–Adds comments on changes to ECB collateral rules announced today

MADRID (MNI) – International Monetary Fund aid to Greece, which is
apparently part of an agreement being hammered out tonight by European
leaders in Brussels, must not conflict in any way with the fiscal or
monetary rules governing the EU, European Central Bank Executive Board
member Jose Manuel Gonzalez Paramo said here late Thursday.

While professing ignorance about the precise details of the accord,
which he characterized as an agreement “in principle” until it is
ratified by the EU leaders, Paramo nonetheless noted that it would
involve assistance both from the IMF and from Eurozone states.

“From what the media reports are saying, it’s a European accord,
and I want to underscore this,” Paramo said. “It’s a European solution,
which will be based on bilateral loans, with the assistance of the IMF.”

He went on to say that the involvement of the IMF “is nothing new”
in such situations. “We’ve seen that it had a notable involvement in
vetting the additional [austerity] measures in Greece,” announced
earlier this month.

However, “the fact that the IMF may intervene cannot in any way
conflict with the fiscal or monetary policy rules of the European Union
treaty, or of the Stability and Growth Pact, because those rules are
incumbent upon all of us, including Greece.”

He added: “These are the norms we are obliged to respect, which
have constitutional value and cannot be relaxed in any way by the fact
that in some measure – we don’t yet know which – the IMF may intervene.”

Paramo’s comments give voice, though in a more diplomatic way, to
the fears expressed by some of his ECB colleagues about the possibility
of IMF involvement in a financial aid package for Greece.

ECB Executive Board member Lorenzo Bini Smaghi said Wednesday that
going to the IMF could tarnish the credibility of the Eurozone and
undermine the single currency. And he asserted that the ECB has a more
“ambitious” view of price stability, implying that could be compromised
by IMF involvement.

Afterall, the IMF and ECB have been engaged recently in a
trans-Atlantic slinging match over the suggestion of IMF chief economist
Olivier Blanchard that central banks could allow a higher rate of
inflation in order to better absorb future shocks.

ECB President Jean-Claude Trichet has also expressed his concerns
about IMF involvement in the Greece crisis.

Asked about media reports that Trichet had described possible IMF
involvement as “very bad,” Paramo declined to speculate on whether the
ECB had actually said it. “But I am confident that he would agree with
what I have just said, which is that any involvement of the IMF must
remain subjected to a scrupulous adherence to the rules of the Union
treaty, and the Stability Pact, and prices.”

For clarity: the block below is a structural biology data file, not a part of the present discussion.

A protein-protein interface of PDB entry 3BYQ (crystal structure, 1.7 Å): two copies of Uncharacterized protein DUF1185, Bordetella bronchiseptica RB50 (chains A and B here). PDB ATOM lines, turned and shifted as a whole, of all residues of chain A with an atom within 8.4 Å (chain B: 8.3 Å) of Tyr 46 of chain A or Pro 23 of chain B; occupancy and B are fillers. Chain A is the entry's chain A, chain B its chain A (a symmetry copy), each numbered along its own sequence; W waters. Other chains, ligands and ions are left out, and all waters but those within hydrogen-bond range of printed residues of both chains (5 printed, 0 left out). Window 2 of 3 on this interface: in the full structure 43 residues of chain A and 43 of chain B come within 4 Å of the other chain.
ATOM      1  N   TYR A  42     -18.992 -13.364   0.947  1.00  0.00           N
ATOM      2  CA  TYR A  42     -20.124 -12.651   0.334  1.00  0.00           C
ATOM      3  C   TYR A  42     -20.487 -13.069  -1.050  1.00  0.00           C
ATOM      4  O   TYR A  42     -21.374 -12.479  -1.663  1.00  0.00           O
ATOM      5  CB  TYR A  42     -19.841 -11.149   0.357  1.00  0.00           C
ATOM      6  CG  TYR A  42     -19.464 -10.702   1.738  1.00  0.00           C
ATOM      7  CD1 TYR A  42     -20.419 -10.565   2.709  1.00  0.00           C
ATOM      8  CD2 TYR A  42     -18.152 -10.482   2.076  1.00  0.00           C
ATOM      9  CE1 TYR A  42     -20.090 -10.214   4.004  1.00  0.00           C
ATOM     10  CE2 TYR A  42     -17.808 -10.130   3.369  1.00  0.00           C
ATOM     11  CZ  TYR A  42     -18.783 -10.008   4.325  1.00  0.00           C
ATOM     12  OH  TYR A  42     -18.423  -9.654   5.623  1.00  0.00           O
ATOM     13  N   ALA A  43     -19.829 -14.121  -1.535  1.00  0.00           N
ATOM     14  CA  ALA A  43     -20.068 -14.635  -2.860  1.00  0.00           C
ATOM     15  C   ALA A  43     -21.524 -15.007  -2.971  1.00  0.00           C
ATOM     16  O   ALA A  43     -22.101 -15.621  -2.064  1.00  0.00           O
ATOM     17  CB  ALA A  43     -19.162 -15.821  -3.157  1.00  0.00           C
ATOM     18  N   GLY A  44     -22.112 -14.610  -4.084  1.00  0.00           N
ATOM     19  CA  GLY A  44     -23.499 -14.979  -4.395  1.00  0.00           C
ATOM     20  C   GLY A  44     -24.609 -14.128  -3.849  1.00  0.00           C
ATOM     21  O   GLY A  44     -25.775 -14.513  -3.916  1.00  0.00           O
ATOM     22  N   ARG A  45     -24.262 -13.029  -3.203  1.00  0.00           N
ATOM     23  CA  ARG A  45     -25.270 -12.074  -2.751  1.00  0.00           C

Paramo, while echoing the concerns of his ECB colleagues, also went
out of his way complement the IMF, saying its “technical experience” was
“excellent.” Yet those remarks seem to imply, given that no firm deal
has been announced yet by EU leaders, that Paramo is still hoping that
the IMF’s financial contribution – and thus ability to dictate policy
terms – will be limited.

Reports of a deal involving the IMF and Eurozone states began
circulating in earnest this evening after France’s presidential office,
the Elysee Palace, announced that France and Germany – the two key
Eurozone players – had reached an agreement and submitted it to EU
President Herman Van Rompuy for discussion at the summit meeting

Some announcement is expected from the EU leaders late in the

Paramo also touched on the issue of the euro’s recent decline in
foreign exchange markets, saying that “abrupt changes in exchange rates
are scarcely desirable for sustained growth.” He also said that in a
floating currency system, exchange rates should reflect economic

Paramo also touched on the decision by the ECB, announced by
Trichet earlier today, to maintain its more lenient minimum BBB- rating
on collateral into next year rather than reverting to the more stringent
pre-crisis minimum of A-.

Trichet said the ECB would implement a new system of “graduated
haircuts” as of January 1 to take account of the higher risk associated
with the lower-rated securitites.

Those two decisions go hand in hand, Paramo said. “When an
investment carries a higher risk, it’s logical that the risk control
measures take that situation into account, and that is precisely what
the [ECB] president announced today,” he said.

He noted that the ECB has frequently revised its collateral
guidelines, and not always in the direction of more leniency. He noted
for example that in recent months the bank has imposed more stringent
rules on asset and mortgage-backed securities used as collateral.

With regard to the normal haircut scale already in place, “we will
see when the time comes if there is something we need to do…as a
result of our routine review of risk control measures,” Paramo said.

–Paris newsroom, +331-42-71-55-40; bwolfson@marketnews.com

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